Tech is it’s own speciality, clinicians “dipping into tech” is not effective

Over the last couple of days I have been speaking to clinicians who have ideas for tech. They want to see clinicians lead tech innovation and they want to see more of it. Sound exciting right? However, there seems to be a naive way of looking at tech. There are clinicians out there who want to lead tech but don’t want to learn how to code. To me I am mildly shocked at this. I think it’s either because they don’t understand the complexities that are involved in code, software and hardware or that they want to justify to themselves that they don’t have to learn these things in order to get a slice of the tech pie. Because of this I feel the need to write this in a medical context in order to show them how this goes against everything they practice and teach in medicine, and how it’s clearly a really inefficient way of going about clinical tech innovation.

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Let’s just set the scene. A patient comes into A and E with crushing chest pain. ECG shows ST-elevation and the POC trop is through the roof. The emergency medicine doctor checks the referral pathway and concludes that the patient needs PCI. He refers to the cardiologists who accept and perform a PCI on the patient. Now to the emergency medicine doctor the role and desire of PCI is fairly straightforward, it’s to relieve the acute myocardial ischemia. The cardiologists perform this function in order to achieve this simple desire. However, there are loads of nuances that the cardiologists take into account when doing PCI. Now lets say that the emergency medicine doctor want to lead the innovation on this. He knows why and when people need PCI. However, I think all clinicians who are reading this will understand why it’s not effective for the emergency medicine doctor to try and lead innovation in PCI. Although the cardiologists are performing a particular function they are constantly refining it. They are tuning the parameters of their department. They take part in research and evaluate the latest evidence to see if they can incorporate it into their practice.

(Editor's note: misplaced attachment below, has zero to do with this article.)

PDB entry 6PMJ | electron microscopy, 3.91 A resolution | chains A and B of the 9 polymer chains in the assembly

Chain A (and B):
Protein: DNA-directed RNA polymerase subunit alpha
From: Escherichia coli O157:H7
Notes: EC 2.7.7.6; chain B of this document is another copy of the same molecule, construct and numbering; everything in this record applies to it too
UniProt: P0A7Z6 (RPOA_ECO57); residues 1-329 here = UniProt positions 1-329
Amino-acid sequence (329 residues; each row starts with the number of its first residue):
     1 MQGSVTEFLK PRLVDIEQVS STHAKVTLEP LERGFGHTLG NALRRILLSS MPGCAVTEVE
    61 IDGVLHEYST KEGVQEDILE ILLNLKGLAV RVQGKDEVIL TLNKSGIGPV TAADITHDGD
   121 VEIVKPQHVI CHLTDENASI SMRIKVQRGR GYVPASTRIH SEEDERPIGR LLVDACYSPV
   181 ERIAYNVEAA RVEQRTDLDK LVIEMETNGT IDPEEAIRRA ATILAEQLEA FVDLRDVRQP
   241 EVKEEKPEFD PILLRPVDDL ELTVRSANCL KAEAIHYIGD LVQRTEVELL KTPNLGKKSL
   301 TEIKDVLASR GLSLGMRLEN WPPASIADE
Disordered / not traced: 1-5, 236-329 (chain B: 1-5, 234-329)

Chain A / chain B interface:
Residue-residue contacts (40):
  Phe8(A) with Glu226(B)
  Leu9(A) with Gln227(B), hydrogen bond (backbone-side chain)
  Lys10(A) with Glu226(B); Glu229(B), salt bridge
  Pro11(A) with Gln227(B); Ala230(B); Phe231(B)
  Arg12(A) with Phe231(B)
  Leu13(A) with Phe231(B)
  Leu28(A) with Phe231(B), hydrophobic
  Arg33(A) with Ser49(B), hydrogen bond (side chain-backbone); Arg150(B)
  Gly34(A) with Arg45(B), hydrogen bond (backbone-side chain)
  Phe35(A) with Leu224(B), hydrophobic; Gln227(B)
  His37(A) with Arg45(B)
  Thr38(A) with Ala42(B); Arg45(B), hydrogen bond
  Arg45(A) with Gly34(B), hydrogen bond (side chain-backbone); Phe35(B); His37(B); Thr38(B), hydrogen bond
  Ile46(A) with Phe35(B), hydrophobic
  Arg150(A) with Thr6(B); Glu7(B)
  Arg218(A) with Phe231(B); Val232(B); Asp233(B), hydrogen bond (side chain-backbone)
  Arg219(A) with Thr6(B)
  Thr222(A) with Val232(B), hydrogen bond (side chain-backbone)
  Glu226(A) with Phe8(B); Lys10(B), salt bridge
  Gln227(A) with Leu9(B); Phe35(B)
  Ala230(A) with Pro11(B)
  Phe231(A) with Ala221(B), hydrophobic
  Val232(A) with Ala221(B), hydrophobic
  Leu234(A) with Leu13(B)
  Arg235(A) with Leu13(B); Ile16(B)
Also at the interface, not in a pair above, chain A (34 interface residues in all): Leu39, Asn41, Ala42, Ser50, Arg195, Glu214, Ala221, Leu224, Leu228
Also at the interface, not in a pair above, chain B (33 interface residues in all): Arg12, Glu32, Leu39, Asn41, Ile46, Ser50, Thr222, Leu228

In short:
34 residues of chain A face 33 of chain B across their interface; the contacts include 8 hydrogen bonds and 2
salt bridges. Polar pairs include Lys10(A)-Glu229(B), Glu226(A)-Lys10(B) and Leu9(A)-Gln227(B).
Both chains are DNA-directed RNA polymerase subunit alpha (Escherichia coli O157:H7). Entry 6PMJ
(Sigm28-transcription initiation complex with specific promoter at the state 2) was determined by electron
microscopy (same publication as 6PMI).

However, when it comes to tech their appreciation for nuance and complexity of the subject goes out the window. Tech is like a speciality. Every new piece of hardware or software aims to perform a function and solve a particular problem. The complexity behind that is a world in itself. What language are you using? What framework are you using? How did you code the data models? What security measures have you coded? How is the architecture of your code? How did you code your sorting algorithms? How did you code any other algorithms for that matter? How are you collecting user data? How are analysing the data? The list goes on and on. Knowing what context the software is used and knowing why we need it does not mean you are qualified to lead innovation. It’s as efficient as the emergency medicine doctor claiming that he is going to lead the innovation in PCI because he knows what context it’s used and when it’s used.

Now we’ve set the scene lets look at what this means. Have you ever wondered why the app store is littered with NHS funded apps that barely get used whilst companies like Facebook and Google are changing the world? It’s because Google and Facebook are constantly refining their systems. They are adding features, testing them, altering them and testing them again. This testing will even go down to the shade of blue that they are using. They are using advanced data analytics to measure the interactions of the users. It’s a full time job. Not surprisingly if you’re in the tech industry the main focus of your industry is tech. Now we could just say let’s soup but the IT departments. Aside from the fact that there’s a difference between IT and coding there is an advantage of understanding clinical context. Like when the cardiologist understands some emergency medicine context, understanding clinical context will enhance the coding process. Coding is about breaking down the steps of the problem and converting it into executable lines of code for the computer to process. It’s the same with mathematical modelling. If you understand advanced math and you understand the subject material of what you’re trying to model you get an edge. Your refinement process speeds up. This is why in the big data industry a unicorn is someone who can code, knows advanced math and stats and has a deep understanding of the subject their analysing.

There you have it. Not surprisingly, if you want to have a meaningful impact on a cutting edge field that could change the world you will have to put a lot of work in. You will have to learn some new skills that are not conventional. Seems like common sense but for some reason I have lost count of the amount of clinicians who simply ignore this truth because it’s hard to swallow. If you could get by on your standard traditional set of skills without any coding skills everyone would be doing it. This may seem like I am looking out at clinical tech innovation with anger or frustration but this simply isn’t true. Because the majority of clinicians don’t really know what they’re talking about when it comes to tech and hold little to no tech skills this field is a new playground to explore. I’ve started a coding for medics meetup group in order to teach them the basics of coding. Within two weeks I had over 50 doctors sign up. When these medics get into full swing the clinicians who blow a lot of hot air about tech innovation will see what clinicians are truly capable of when it comes to tech innovation.

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